I am endlessly entertained (perhaps writing too frequently) by seedlings in the garden. No, I am not enthused by weed seedlings, their removal the reason for much of the garden’s labor, but I am often fascinated with the unusual places that seedlings and sporelings (ferns) pop up.
Most seedlings must be weeded out and discarded because there are too many, or the placement doesn’t work (in the middle of a pathway), but others are allowed to grow or are transplanted. Earlier this year I noticed long branches arching out from under an Okame cherry and over the top end of the koi pond. Not a seedling that had just germinated, but hidden in the clutter until now. At the time, I guessed that the nondescript leaves were of beautyberry (Callicarpa, above), but now the identity can be confirmed.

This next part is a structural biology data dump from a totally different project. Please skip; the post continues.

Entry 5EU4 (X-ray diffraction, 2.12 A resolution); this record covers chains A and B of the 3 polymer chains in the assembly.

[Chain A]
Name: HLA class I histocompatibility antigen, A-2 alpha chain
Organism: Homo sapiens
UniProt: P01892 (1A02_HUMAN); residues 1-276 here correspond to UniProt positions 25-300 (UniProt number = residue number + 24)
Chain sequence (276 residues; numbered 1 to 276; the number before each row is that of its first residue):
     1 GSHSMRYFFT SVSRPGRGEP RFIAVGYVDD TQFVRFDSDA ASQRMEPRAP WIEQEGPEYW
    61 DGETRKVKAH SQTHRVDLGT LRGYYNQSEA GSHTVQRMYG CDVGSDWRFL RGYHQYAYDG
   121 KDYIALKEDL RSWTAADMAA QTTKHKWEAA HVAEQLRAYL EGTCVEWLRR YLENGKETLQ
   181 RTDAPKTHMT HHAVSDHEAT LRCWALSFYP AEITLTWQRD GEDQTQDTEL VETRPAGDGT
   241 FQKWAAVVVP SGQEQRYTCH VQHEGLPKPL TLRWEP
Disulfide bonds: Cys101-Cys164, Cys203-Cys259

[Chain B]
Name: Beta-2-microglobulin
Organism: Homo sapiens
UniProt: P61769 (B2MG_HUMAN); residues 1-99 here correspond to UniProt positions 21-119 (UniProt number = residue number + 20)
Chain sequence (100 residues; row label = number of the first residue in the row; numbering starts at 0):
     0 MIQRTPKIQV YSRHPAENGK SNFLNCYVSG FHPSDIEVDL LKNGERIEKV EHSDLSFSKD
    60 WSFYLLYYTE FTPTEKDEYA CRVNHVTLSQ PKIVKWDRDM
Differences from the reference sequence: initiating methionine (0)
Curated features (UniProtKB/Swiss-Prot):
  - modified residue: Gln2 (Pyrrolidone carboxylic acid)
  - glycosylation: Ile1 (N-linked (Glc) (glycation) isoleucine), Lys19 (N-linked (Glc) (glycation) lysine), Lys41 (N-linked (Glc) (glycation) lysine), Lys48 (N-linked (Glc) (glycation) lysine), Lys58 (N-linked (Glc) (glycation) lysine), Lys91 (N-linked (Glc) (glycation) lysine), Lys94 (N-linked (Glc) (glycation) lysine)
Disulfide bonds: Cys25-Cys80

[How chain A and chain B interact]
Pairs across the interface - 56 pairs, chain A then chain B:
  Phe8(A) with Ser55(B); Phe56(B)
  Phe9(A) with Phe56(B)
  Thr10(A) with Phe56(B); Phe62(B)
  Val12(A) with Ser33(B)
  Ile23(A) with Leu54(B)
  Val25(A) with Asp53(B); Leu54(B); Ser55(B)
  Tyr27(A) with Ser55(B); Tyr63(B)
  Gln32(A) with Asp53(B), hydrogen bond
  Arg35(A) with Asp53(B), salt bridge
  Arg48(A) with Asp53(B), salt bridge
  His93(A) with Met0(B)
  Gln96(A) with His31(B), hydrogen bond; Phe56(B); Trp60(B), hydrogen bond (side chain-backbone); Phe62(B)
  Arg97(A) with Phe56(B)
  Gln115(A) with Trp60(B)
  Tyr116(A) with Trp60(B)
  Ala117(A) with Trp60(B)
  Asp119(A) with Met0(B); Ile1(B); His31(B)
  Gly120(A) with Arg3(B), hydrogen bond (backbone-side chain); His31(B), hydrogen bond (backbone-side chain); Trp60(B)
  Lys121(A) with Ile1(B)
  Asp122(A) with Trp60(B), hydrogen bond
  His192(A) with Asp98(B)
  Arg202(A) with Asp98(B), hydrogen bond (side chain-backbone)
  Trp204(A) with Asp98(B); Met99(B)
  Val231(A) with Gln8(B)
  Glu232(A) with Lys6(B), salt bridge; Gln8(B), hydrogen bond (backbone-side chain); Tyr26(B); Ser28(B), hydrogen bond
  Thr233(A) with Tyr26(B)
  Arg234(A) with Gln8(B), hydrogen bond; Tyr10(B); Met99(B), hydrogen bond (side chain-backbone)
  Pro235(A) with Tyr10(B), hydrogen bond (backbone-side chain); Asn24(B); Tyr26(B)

Perhaps of interest to no one else, but this is a white berried beautyberry rather than the more typical purple berried shrubs (Callicarpa americana and C. dichotoma) that are found in the front and rear gardens. Two white berried beautyberries, one green leafed and the other with variegated leaves (Callicarpa dichotoma f. albifructa ‘Duet’, above) are planted in swampy ground in the rear garden. While the green leafed beautberry thrives, the variegated variety never seems very pleased in the damp soil. It produces a scattered few berries, but of course from one beautyberry or the other there were sufficient numbers that birds harvested the berries and deposited seeds that now grow up through the cherry.
If this seedling came up anywhere except this place it’s likely it would have been weeded out long ago, but here it will stay. From what I can tell, and it’s difficult to get close enough through branches of the cherry and two large hydrangeas, there are at least two beautyberries, both with white berries in late summer. The two tall seedlings not hurting anything except to make this area appear even more wild and unmanaged, and certainly I won’t argue about adding a bit of color.